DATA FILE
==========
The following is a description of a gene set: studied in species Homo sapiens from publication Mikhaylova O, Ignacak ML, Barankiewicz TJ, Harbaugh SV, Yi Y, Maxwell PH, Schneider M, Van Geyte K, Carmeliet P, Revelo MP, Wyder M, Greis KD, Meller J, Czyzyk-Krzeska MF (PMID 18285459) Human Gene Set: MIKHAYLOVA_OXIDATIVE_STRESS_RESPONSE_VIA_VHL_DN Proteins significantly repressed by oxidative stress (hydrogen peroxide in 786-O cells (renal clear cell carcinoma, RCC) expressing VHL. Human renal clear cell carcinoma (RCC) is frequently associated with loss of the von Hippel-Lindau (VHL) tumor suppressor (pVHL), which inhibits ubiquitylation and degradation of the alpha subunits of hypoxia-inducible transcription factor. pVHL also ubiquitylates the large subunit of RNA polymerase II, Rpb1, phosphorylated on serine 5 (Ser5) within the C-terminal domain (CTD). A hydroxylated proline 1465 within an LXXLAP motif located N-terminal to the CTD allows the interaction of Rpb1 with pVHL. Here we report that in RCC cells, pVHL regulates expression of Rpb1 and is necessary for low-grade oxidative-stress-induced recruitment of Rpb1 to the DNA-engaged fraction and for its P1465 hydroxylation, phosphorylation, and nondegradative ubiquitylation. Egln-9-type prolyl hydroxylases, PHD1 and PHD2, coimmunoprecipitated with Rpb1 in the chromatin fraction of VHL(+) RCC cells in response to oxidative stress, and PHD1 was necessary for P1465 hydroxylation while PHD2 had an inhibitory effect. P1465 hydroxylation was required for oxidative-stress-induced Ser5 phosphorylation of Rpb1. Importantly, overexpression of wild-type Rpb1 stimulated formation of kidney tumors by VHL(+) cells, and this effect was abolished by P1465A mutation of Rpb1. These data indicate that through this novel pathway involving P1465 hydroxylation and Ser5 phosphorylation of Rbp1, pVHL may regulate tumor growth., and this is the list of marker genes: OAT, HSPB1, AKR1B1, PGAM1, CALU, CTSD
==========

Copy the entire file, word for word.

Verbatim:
The following is a description of a gene set: studied in species Homo sapiens from publication Mikhaylova O, Ignacak ML, Barankiewicz TJ, Harbaugh SV, Yi Y, Maxwell PH, Schneider M, Van Geyte K, Carmeliet P, Revelo MP, Wyder M, Greis KD, Meller J, Czyzyk-Krzeska MF (PMID 18285459) Human Gene Set: MIKHAYLOVA_OXIDATIVE_STRESS_RESPONSE_VIA_VHL_DN Proteins significantly repressed by oxidative stress (hydrogen peroxide in 786-O cells (renal clear cell carcinoma, RCC) expressing VHL. Human renal clear cell carcinoma (RCC) is frequently associated with loss of the von Hippel-Lindau (VHL) tumor suppressor (pVHL), which inhibits ubiquitylation and degradation of the alpha subunits of hypoxia-inducible transcription factor. pVHL also ubiquitylates the large subunit of RNA polymerase II, Rpb1, phosphorylated on serine 5 (Ser5) within the C-terminal domain (CTD). A hydroxylated proline 1465 within an LXXLAP motif located N-terminal to the CTD allows the interaction of Rpb1 with pVHL. Here we report that in RCC cells, pVHL regulates expression of Rpb1 and is necessary for low-grade oxidative-stress-induced recruitment of Rpb1 to the DNA-engaged fraction and for its P1465 hydroxylation, phosphorylation, and nondegradative ubiquitylation. Egln-9-type prolyl hydroxylases, PHD1 and PHD2, coimmunoprecipitated with Rpb1 in the chromatin fraction of VHL(+) RCC cells in response to oxidative stress, and PHD1 was necessary for P1465 hydroxylation while PHD2 had an inhibitory effect. P1465 hydroxylation was required for oxidative-stress-induced Ser5 phosphorylation of Rpb1. Importantly, overexpression of wild-type Rpb1 stimulated formation of kidney tumors by VHL(+) cells, and this effect was abolished by P1465A mutation of Rpb1. These data indicate that through this novel pathway involving P1465 hydroxylation and Ser5 phosphorylation of Rbp1, pVHL may regulate tumor growth., and this is the list of marker genes: OAT, HSPB1, AKR1B1, PGAM1, CALU, CTSD